The fall season brought some more left-field fireworks from the ever-reliable AltrOck Productions and Cuneiform Records. miRthkon’s Snack(s) and ZeviousPassing Through the Wall, both outstanding examples of high-energy modern progressive rock by two veritable forces of nature in a live setting, were preceded by Miriodor’s long-awaited eighth studio album, Cobra Fakir, premiered at ProgDay in an utterly flawless set. More RIO/Avant goodness came from Europe with Humble Grumble’s delightfully weird Guzzle It Up, Rhùn’s Zeuhl workout Ïh, October Equus’s darkly beautiful Permafrost, and Spaltklang’s unpredictable In Between. From Sweden came Necromonkey’s self-titled debut, an idiosyncratic but fascinating effort born of the collaboration between drummer extraordinaire Mattias Olsson and Gösta Berlings Saga keyboardist David Lundberg.

Among the myriad of prog-metal releases of the year, another UK band, Haken, stood head and shoulders above the competition: their third album The Mountain transcended the limitations of the subgenre, and drew positive feedback even from people who would ordinarily shun anything bearing a prog-metal tag. Much of the same considerations might apply to Kayo Dot’s highly anticipated Hubardo, though the latter album is definitely much less accessible and unlikely to appeal to more traditional-minded listeners. Fans of old-fashioned rock operas found a lot to appreciate in Circle of Illusion’s debut, Jeremias: Foreshadow of Forgotten Realms, a monumentally ambitious, yet surprisingly listenable album in the tradition of Ayreon’s sprawling epics, rated by many much more highly than the latter’s rather lacklustre The Theory of Everything.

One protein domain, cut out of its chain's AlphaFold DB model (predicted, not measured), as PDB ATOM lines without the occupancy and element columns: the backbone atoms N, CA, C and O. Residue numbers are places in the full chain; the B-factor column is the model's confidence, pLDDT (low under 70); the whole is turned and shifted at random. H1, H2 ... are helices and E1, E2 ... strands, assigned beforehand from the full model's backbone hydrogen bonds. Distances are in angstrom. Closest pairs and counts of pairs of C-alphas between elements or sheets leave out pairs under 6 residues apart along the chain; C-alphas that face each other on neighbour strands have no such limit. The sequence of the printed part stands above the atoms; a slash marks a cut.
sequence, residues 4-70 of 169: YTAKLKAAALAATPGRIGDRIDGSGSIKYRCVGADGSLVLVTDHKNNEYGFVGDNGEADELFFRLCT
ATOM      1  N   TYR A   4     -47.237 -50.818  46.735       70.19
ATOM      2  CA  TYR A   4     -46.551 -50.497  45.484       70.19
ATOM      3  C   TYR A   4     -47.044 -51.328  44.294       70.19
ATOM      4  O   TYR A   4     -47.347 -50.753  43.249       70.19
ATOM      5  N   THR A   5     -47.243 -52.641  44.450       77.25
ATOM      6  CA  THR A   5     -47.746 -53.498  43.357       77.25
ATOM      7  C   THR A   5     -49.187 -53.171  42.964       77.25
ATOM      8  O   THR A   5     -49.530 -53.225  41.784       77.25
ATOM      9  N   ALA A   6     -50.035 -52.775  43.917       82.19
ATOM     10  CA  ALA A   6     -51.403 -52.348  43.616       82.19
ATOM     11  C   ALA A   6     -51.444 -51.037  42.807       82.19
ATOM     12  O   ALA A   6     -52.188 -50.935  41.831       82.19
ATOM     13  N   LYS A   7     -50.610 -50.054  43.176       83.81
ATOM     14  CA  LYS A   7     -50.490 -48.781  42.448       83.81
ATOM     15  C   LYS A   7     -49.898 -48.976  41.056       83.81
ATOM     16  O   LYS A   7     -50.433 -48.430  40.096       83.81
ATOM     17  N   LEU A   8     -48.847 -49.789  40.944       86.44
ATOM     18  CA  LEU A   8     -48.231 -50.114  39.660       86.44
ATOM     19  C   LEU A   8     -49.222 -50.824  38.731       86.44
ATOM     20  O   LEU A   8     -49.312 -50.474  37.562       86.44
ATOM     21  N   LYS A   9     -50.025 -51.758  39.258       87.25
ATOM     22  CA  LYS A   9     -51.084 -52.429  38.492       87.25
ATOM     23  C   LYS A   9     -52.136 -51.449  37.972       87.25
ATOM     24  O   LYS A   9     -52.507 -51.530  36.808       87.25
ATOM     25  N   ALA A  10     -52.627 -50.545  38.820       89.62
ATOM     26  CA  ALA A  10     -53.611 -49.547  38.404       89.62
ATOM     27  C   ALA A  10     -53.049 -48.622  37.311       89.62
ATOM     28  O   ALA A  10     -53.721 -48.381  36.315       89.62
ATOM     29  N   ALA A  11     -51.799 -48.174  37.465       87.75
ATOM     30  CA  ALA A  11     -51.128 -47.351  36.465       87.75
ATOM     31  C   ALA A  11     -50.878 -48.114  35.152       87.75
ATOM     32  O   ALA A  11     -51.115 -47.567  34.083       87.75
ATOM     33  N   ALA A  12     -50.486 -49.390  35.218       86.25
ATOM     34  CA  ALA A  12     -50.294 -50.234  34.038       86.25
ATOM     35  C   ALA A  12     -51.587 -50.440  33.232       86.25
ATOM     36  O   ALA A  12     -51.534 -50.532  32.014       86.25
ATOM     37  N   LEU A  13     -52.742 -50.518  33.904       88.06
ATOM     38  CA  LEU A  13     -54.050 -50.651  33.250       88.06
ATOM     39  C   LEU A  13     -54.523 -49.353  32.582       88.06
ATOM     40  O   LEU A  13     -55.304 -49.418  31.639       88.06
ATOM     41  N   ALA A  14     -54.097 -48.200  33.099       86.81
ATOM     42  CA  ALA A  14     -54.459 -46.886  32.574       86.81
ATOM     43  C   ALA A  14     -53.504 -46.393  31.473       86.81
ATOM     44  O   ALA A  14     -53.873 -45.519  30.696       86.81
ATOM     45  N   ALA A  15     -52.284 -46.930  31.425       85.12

Some of the year’s most intriguing releases came from countries that are rarely featured on the prog map. One of my personal top 10 albums, Not That City by Belarus’ Five-Storey Ensemble (one of two bands born from the split of Rational Diet) is a sublime slice of chamber-prog that shares more with classical music than with rock. Five-Storey Ensemble’s Vitaly Appow also appears on the deeply erudite, eclectic pastiche of fellow Belarusians (and AltrOck Productions label mates) The Worm OuroborosOf Things That Never Were. The exhilarating jazz-rock-meets-Eastern-European-folk brew provided by Norwegian quintet Farmers’ Market’s fifth studio album, Slav to the Rhythm, was another of the year’s highlights, guaranteed to please fans of eclectic progressive music. From an even more exotic locale, Uzbekistan’s own Fromuz regaled their many fans with the dramatic Sodom and Gomorrah, a recording dating back from 2008 and featuring the band’s original lineup.

In the jazz-rock realm, releases ran the gamut from modern, high-adrenalin efforts such as The AristocratsCulture Clash, Volto!’s Incitare by (featuring Tool’s drummer Danny Carey), and keyboardist Alessandro Bertoni’s debut Keystone (produced by Derek Sherinian) to the multifaceted approach of French outfit La Théorie des Cordes’ ambitious, all-instrumental double CD Singes Eléctriques, the sprawling, ambient-tinged improv of Shrunken Head Shop’s Live in Germany, and the hauntingly emotional beauty of Blue Cranes’ Swim. Trance Lucid’s elegantly eclectic Palace of Ether and the intricate acoustic webs of Might Could’s Relics from the Wasteland can also be warmly recommended to fans of guitar-driven, jazz-inflected instrumental music.